Secure Network Topologies – CompTIA Security+ SY0-501 – 3.2

| December 4, 2017


When you’re building a network, you can make design decisions that can provide additional security. In this video, you’ll learn about designing secure network topologies.

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At home, your network is probably one single subnet, and one device has exactly the same access to all of the other devices on the network. But in the Enterprise, we’ve built secure network typologies so that we can maintain the security of all of our IT systems. One type of secure typology that we built is DMZ, that stands for demilitarized zone. It’s a military term that describes the midpoint between two warring factions. In this case, the two warring factions would be the internet and you. You’re trying to keep all the bad guys from getting to the inside of your network, but you also want to be able to provide services for your customers. So the IDMZ is a perfect middle point. People coming from the internet can access the DMZ and all of the resources that might be stored in that DMZ, and anybody coming from the internet would not have access to the internal network when they’re accessing those important resources.

In many networks we have third parties that we trust, and we need to provide them with access to resources on the inside of our network. For those third parties like vendors and suppliers, we create extranets. You can think of an extranet as a private DMZ. This extranet would not be on the internal network, but it would still provide access from the internet. And anybody who’s accessing the extranet would need to provide the correct authentication credentials to be able to gain access to those resources. A type of network typology that is only available from the inside of your network, is an intranet. This is one where you might put important resources in the center of the network, and it doesn’t matter if you’re at headquarters or one of the remote sites, you’re able to access those resources. These would be things that would be for employees only like company announcements and important internal documents. There is no access from the outside into this intranet. If someone did need to gain access they would need to be an employee, they would generally connect to the internal network with their VPN client, and only then would they have access to this intranet.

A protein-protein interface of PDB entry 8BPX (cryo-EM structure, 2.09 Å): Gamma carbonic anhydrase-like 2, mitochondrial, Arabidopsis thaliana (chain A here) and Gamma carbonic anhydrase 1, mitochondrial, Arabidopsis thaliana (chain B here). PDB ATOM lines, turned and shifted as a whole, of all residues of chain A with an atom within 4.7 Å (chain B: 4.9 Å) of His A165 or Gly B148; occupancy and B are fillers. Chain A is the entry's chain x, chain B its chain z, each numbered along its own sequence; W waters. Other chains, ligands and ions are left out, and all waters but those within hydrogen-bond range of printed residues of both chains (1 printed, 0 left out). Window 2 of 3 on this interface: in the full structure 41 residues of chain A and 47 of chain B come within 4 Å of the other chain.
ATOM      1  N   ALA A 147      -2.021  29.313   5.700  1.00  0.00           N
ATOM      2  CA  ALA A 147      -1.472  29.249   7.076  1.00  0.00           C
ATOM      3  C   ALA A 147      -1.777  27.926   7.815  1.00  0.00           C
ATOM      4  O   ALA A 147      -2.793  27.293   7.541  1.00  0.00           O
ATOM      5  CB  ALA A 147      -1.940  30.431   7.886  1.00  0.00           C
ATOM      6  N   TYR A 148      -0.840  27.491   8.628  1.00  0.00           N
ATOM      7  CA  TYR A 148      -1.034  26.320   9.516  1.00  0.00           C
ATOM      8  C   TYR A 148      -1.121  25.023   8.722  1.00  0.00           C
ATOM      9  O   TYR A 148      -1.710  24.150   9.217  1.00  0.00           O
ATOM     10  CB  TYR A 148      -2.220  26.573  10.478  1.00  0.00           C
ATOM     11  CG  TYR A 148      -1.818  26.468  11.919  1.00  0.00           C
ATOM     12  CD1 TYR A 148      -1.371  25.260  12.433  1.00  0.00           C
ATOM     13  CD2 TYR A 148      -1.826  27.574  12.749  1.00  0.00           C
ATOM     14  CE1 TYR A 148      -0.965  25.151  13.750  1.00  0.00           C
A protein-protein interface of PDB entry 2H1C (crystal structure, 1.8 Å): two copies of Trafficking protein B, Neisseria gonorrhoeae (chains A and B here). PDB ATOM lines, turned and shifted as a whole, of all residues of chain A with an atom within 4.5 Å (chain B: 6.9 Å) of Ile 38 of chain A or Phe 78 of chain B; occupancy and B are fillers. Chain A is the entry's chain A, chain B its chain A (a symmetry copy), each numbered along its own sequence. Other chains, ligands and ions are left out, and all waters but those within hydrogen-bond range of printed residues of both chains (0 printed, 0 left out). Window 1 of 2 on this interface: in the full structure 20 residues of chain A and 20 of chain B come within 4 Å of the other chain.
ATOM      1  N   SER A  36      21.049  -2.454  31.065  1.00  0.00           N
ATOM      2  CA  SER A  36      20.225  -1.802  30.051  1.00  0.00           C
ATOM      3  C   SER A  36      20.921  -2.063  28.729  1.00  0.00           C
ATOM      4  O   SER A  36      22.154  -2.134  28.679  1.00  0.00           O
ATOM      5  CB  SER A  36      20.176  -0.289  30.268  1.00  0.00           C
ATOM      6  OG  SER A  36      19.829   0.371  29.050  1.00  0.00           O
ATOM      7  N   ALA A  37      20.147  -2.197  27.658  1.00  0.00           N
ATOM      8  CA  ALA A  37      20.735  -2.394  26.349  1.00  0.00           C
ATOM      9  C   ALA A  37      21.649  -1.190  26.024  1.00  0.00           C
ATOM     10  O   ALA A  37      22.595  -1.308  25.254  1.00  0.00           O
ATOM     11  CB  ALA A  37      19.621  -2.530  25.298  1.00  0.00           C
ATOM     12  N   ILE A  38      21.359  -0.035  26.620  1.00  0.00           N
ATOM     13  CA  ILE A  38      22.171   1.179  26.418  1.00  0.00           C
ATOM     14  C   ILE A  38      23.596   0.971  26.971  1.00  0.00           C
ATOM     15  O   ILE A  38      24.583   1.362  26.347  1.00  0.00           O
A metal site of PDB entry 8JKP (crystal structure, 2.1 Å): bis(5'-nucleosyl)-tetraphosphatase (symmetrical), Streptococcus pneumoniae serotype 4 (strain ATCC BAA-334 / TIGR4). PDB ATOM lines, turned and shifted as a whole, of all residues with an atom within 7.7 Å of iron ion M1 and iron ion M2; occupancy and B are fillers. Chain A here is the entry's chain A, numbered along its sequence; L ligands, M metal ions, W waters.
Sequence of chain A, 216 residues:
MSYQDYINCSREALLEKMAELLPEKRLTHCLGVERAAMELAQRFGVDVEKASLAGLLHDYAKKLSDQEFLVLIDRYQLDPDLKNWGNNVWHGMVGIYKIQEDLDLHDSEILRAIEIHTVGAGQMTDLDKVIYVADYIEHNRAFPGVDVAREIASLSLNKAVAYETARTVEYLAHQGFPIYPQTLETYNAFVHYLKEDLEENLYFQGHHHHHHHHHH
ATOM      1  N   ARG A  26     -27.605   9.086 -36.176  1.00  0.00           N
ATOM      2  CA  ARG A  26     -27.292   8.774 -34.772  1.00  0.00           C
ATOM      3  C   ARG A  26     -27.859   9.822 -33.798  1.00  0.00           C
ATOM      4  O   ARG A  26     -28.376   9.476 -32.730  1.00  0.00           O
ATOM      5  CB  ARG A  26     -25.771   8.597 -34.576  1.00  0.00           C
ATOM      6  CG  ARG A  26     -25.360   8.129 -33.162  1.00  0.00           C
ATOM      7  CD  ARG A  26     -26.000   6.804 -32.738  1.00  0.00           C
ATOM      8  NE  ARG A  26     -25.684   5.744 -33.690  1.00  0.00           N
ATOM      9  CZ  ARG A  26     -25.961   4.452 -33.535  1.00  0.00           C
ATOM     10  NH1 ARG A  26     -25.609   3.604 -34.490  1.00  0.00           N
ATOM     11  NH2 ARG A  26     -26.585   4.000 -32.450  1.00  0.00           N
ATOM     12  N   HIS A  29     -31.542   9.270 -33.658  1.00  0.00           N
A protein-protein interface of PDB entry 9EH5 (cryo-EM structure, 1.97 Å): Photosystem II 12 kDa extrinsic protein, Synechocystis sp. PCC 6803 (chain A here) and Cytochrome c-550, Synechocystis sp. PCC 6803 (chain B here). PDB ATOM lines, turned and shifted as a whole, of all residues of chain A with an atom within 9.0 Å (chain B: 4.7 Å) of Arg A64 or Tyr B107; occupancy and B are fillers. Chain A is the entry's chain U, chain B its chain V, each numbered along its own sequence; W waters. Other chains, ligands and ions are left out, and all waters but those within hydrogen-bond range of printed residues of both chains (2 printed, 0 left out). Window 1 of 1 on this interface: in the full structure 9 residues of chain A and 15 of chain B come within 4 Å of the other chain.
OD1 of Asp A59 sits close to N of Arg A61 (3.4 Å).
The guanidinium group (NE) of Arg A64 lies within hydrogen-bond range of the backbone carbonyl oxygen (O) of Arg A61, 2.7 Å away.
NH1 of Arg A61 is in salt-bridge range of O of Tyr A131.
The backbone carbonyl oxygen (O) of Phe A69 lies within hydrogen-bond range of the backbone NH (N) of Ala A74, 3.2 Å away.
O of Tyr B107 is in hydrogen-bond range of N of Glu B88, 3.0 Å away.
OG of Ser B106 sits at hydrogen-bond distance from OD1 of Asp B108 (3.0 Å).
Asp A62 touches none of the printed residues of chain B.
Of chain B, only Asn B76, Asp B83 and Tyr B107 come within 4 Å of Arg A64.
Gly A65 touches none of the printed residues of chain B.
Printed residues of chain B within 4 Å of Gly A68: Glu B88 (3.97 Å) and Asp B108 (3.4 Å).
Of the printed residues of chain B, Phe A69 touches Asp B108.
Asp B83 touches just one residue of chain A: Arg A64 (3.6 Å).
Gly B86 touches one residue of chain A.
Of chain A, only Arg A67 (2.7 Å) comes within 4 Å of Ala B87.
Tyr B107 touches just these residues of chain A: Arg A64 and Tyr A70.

A wireless network at work is very convenient, but it does come with some significant security concerns. That’s why most people will build out an internal wireless network, and if you do need access for guests you would usually build out a separate wireless infrastructure just to be used by guests. If someone needs access to the internal wireless network we would always require some type of authentication. It’s common to have people use their normal network login credentials using the 802.1X standard to provide that authentication into the internal network, and it’s probably integrating with some type of existing name services. That way when somebody leaves the organization those credentials are automatically disabled. It’s important here that we’re not using something like a shared wireless passphrase that would be shared by others who need access to the wireless network. For something like an internal wireless connection, you would always want to require some type of authentication.